Here is the inimitable Jean Chrétien giving a speech for the Liberals. It is an amazing speech. It’s worth watching if you love Chrétien, the Liberal Party, or just good, rousing rhetoric. But it’s also interesting to contrast against the 2011 Liberal campaign, which has been largely a flop with not much in the way of redeeming features.
I understand that Canada is a federation of convenience. I understand that the provinces are extraordinarily diverse demographically, geographically, and culturally. I understand that we have no real unifying national identity to speak of. I understand that Canadian nationalism as it emerged from the World Wars was mostly taken up as an emotional force as a propaganda tool to advance federalism in Quebec. But still — when that old man stands up and declares “Vive le Canada!”, a little tingle runs down my spine, and I want to shake my fist in the air.
A few weeks ago on CBC’s Cross Country Checkup, Rex Murphy went off on a slightly uncharacteristic rant. He complained about the way politics is being done in this country, with parties that carefully section out segments of the population and offer them bribes (I am paraphrasing). His familiar Newfoundland voice echoed with yearning as he wished aloud for a leader with a national vision — a leader who would ask us to vote, not just for which bundle of goodies we believed in, but for a vision of Canada that could inspire us. He evoked a country where the fisherman in Newfoundland cared about the farmers in Saskatchewan and vice-versa. He evoked a country where the employed cared about the unemployed, where the well cared about the sick, and where the old cared about the young. This is the sort of party you could care about, the sort of party you could believe in and support with pride in your heart.
And when Chrétien lists off accomplishments that reflect that sort of Canada — accomplishments like Medicare, Canada Pension, the Charter of Rights, and so many others — your heart can’t help but swell, not as a Liberal, but as a Canadian, that people so far-removed and different from one another could treat each other with such care and respect and dignity.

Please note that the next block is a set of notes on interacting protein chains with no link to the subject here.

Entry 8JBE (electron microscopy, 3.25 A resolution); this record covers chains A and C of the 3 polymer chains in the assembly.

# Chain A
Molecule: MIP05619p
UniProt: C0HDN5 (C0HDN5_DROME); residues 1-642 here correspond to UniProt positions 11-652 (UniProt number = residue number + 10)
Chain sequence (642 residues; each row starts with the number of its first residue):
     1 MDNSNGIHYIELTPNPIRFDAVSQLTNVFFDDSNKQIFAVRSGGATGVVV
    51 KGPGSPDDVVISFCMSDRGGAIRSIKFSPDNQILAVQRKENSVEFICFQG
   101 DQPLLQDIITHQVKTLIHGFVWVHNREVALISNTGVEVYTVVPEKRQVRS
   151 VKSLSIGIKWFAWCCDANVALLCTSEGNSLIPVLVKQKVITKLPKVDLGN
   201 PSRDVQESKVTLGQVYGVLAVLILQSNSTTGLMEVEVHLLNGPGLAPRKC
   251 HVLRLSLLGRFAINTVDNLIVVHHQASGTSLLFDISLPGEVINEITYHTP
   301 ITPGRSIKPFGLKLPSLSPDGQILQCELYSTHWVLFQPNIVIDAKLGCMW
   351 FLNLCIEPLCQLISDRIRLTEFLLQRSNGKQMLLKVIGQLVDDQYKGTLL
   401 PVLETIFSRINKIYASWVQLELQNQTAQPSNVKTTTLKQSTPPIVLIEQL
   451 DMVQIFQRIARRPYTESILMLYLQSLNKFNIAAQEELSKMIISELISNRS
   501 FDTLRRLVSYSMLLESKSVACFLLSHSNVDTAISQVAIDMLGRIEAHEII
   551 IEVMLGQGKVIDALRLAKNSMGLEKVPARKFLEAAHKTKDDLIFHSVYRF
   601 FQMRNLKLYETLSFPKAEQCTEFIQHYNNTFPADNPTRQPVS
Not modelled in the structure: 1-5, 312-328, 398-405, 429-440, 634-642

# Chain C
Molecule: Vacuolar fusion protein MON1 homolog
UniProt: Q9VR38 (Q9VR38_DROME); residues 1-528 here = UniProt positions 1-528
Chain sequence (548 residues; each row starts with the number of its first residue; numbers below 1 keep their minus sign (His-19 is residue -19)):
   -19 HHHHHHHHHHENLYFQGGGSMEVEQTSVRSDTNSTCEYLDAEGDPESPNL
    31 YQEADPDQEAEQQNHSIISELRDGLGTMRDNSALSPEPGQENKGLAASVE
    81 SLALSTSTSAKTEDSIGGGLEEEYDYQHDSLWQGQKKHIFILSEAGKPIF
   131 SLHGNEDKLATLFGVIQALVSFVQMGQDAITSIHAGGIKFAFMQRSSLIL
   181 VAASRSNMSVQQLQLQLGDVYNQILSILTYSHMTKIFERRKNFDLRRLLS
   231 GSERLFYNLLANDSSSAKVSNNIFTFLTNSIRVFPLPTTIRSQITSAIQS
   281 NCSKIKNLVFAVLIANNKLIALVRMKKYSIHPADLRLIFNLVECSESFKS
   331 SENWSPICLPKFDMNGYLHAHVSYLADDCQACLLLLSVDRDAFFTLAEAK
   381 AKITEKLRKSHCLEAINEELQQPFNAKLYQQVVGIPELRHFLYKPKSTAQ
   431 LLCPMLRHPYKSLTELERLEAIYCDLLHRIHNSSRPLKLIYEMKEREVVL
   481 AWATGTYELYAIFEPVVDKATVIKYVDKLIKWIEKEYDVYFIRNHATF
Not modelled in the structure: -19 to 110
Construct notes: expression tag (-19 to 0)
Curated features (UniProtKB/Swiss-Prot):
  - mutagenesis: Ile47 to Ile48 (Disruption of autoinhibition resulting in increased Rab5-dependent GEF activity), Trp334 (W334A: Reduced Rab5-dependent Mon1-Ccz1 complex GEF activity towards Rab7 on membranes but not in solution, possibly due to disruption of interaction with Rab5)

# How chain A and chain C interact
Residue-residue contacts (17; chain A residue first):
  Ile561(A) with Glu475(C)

None of the current leaders are expressing that sort of vision. The reasons for this are anybody’s to guess, but I blame the culture and conventional wisdom of campaign strategists. They’ve got election politics down to a very specific science, with targeted audiences and careful demographic tracking and vote suppression and informed-sounding soundbites. Amid all this careful managing, there’s no room for a vision of Canada like the one Chrétien forged in the furnace of separatism.
The particulars of campaigns are almost meaningless. Everyone knows that election platforms are exercises in creative writing with no real connection to reality, and everyone knows that the actual business of governing contains endless unexpected hoops and hurdles. Beyond the particulars, what matters is vision and priorities. And no one is presenting a vision of Canada that lifts us up and inspires us.
If you want to give a little prayer before May 2nd, pray for politicians with vision and compassion for all the people of Canada. We’ve had really, really good luck over the past century. We’ve taken groups of nations with wildly different interests and we’ve managed to work together and look after one another. In human history, this is a big deal. We need politicians willing to pursue the great challenges of the twenty-first century, the medicares, charters, and official languages of new generations. We need to address the needs of our aboriginal communities. We need a sane energy policy. We need a compassionate foreign policy. But what we need most is a society composed of Canadians invested in helping and supporting one another, in uplifting the disadvantaged, and in working together despite our differences. If our country is one we can be proud of, it’s because we’ve been led by people who believe in those things.